However, as previously mentioned, the effectiveness of Listernine-ZERO is highly questionable. This is evident by the subtle change Listerine made in advertising the two products. You’ll notice that alcohol-containing Listerine uses the slogan, “Kills 99.9% of germs”, whereas Listerine with ZERO alcohol uses the slogan, “Kills millions of germs”. But the truth is, you have a lot more than a “million germs” in your mouth, you actually have BILLIONS of germs. Hence, they removed the “kills 99.9% of germs” claim. This is considered to be very strategic advertising and marketing.
Are You Using Listerine at the Wrong Time?
Listerine ZERO should not be used as a substitute for toothbrushing and flossing, and it certainly should NOT be used immediately after toothbrushing. Here’s the reason why: Your toothpaste contains approximately 1000-1500ppm of fluoride, which is well known for its protective properties against tooth decay. On the other hand, Listerine mouthrinses only contain 200ppm of fluoride, thus, making it less protective than your toothpaste. So, if you brush your teeth with toothpaste, you’re better off leaving 1500ppm of protective fluoride on your teeth instead of rinsing it away with a lousy 200ppm.
What Is The Best Time to Use Listerine Zero?
The best time to use Listerine Zero is in between your meals when a toothbrush and toothpaste aren’t easily accessible. Also, swishing Listerine around your mouth more vigorously will increase the chances of you disturbing the biofilm that sits on your teeth and can house bad bacteria.
Important Take-Home Messages
- Alcohol-containing Listerine mouthrinses increase the risk of oral cancer. 
- Listerine is NOT essential for everyday use to maintain good oral health. A good tooth brushing and flossing routine is enough to prevent bad breath, cavities (dental decay) and gum disease.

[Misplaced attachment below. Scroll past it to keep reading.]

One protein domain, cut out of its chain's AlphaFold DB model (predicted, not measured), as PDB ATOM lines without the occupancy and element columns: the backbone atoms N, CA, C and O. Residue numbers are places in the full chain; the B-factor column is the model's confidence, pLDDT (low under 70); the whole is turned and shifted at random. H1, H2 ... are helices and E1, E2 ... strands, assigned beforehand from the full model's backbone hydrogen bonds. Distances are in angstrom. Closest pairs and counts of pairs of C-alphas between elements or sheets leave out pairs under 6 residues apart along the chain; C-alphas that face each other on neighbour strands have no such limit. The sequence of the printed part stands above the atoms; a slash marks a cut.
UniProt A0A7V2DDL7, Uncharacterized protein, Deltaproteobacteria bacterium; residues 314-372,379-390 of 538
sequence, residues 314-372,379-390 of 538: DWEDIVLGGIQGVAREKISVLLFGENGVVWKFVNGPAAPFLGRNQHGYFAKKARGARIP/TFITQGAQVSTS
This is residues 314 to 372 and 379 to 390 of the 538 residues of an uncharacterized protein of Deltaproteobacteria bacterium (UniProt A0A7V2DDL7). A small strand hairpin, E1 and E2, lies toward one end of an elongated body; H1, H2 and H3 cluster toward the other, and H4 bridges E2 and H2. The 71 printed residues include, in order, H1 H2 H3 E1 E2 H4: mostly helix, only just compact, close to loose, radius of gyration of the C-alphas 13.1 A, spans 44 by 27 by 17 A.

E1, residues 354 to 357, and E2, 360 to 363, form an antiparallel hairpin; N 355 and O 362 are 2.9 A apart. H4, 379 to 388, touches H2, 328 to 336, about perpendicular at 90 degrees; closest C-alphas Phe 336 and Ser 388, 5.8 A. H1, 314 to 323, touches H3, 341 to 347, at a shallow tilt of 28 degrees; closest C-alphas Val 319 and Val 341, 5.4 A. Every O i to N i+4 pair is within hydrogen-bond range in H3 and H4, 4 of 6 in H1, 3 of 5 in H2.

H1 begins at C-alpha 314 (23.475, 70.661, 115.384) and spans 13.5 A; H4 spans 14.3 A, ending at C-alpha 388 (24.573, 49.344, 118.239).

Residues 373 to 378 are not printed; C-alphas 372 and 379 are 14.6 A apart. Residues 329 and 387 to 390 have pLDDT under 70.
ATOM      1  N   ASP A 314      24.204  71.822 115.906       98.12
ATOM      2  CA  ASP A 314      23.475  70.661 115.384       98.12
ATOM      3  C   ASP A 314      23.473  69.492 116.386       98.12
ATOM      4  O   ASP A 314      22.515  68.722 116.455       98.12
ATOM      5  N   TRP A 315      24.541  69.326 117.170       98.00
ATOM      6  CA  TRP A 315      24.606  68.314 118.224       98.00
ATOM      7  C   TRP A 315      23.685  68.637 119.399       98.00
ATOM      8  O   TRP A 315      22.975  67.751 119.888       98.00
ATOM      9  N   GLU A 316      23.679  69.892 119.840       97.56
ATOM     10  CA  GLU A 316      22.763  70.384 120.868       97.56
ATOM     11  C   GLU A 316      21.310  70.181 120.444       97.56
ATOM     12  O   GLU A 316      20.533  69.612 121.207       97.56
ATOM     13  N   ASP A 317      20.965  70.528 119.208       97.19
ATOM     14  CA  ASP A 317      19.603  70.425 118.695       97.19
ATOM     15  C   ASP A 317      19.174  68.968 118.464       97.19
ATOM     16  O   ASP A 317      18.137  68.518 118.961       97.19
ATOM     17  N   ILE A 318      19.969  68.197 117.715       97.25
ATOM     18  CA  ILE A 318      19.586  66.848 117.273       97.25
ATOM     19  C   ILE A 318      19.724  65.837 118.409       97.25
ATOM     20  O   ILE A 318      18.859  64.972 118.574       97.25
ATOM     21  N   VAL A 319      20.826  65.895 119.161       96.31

- For loyal Listerine users: Invest in Listerine ZERO (no alcohol) & use it in between meals.
Written by: Dr. Sanya Arora (Doctor of Dental Surgery)
 McCullough, M. J., & Farah, C. S. (2008). The role of alcohol in oral carcinogenesis with particular reference to alcohol‐containing mouthwashes. Australian dental journal, 53(4), 302-305.
 Guha N, Boffetta P, Wunsch Filho V, et al. Oral health and risk of squamous cell carcinoma of the head and neck and esophagus: results of two multicentric case-control studies. Am J Epidemiol 2007;166:1159–1173.
 IARC Monographs. Re-evaluation of some organic chemicals, hydrazine and hydrogen peroxide. Proceedings of the IARC Working Group on the Evaluation of Carcinogenic Risks to Humans. Lyon, France, 17–24 February 1998. IARC Monogr Eval Carcinog Risks Hum 1999;71 Pt 1:1–315.
 Dong YJ, Peng TK, Yin SJ. Expression and activities of class IV alcohol dehydrogenase and class III aldehyde dehydrogenase in human mouth. Alcohol 1996;13:257–262.
 Seitz HK, Matsuzaki S, Yokoyama A, Homann N, Va ̈ keva ̈ inen S, Wang XD. Alcohol and cancer. Alcohol Clin Exp Res 2001;25:137S–143S.
 Bernstein ML. Oral mucosal white lesions associated with excessive use of Listerine mouthwash. Report of two cases. Oral Surg Oral Med Oral Pathol 1978;46:781–785.
 Bolanowski SJ, Gescheider GA, Sutton SV. Relationship between oral pain and ethanol concentration in mouthrinses. J Periodontal Res 1995;30:192–197.
 Siegrist, B. E., Gusberti, F. A., Brecx, M. C , Weber, H. P & Lang, N. P (1986) Efficacy of supervised rinsing with chlorhexidine di- gluconate in comparison to phenolic and plant alkaloid compounds. Journal of Periodontal Research 21. Supplement 16. 60-73.